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H.L. Mencken (1880–1956). The American Language. 1921.

Page 17

No doubt it is easier for an Englishman to understand American than it would be for a Frenchman to do the same, just as it is easier for a German to understand Dutch than it would be for a Spaniard. But it does not make the American language identical with the English. 29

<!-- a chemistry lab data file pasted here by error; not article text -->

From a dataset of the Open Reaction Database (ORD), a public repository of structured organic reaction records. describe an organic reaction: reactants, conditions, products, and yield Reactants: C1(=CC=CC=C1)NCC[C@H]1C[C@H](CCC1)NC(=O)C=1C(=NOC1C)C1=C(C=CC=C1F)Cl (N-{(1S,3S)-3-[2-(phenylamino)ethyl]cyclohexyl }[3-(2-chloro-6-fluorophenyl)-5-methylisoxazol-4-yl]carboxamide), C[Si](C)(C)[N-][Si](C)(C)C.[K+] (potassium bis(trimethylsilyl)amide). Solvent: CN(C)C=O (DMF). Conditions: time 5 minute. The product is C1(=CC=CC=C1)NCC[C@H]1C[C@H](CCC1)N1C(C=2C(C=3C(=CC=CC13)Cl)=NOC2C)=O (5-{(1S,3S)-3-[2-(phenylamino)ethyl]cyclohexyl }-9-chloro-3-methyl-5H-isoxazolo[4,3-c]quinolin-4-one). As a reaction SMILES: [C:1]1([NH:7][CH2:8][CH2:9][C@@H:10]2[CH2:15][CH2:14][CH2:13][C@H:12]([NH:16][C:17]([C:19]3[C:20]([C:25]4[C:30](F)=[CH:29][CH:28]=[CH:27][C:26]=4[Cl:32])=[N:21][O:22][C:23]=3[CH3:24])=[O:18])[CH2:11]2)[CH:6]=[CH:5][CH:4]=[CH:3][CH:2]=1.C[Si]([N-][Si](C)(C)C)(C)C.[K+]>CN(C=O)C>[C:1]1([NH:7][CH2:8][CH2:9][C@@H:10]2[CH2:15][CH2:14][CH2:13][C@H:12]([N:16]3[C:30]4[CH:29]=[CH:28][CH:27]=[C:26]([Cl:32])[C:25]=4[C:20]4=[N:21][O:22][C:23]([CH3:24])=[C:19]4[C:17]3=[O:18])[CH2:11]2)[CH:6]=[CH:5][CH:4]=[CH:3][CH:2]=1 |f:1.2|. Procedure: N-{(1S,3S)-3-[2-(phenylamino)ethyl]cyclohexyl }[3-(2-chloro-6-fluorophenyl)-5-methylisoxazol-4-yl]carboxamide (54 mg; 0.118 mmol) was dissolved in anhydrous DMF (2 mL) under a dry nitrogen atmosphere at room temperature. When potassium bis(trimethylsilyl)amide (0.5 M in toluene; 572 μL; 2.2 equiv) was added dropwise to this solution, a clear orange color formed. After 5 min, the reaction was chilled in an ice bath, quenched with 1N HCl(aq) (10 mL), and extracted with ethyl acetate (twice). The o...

Chesterton, however, refrained from denouncing this lack of identity; on the contrary, he allowed certain merits to American. “I do not want anybody to suppose,” he said, “that the American language is in any way inferior to ours. In some ways it has improved upon it in vigor and raciness. In other ways it adheres more closely to the English of the best period.” Testimony to the same end was furnished before this by William Archer. “New words,” he said, “are begotten by new conditions of life; and as American life is far more fertile of new conditions than ours, the tendency toward neologism cannot but be stronger in America than in England. America has enormously enriched the language, not only with new words, but (since the American mind is, on the whole, quicker and wittier than the English) with apt and luminous colloquial metaphors.” 30 To which the Manchester Guardian, reviewing Henry G. Aikman’s “Zell,” added: “The writing is, frankly, not English but American, and it cannot be judged by our standards. Some of the sentences are simply appalling, from our point of view—but they serve their purpose. This prompts the interesting speculation whether it is not time that we gave up the pretense of a ‘common language’ and accepted the American on its own merits.”   The list of such quotations might be indefinitely prolonged. There is scarcely an English book upon the United States or an English review of an American book which does not offer some discussion, more or less profound, of American peculiarities of speech, both as they are revealed in spoken discourse (particularly pronunciation and intonation) and as they show themselves in literature and in the newspapers, and to this discussion protest is often added, as it very often is by the reviews and newspapers. “The Americans,” says a typical critic, “have so far progressed with their self-appointed task of creating an American language that much of their conversation is now incomprehensible to English people.” “This amazing lack of a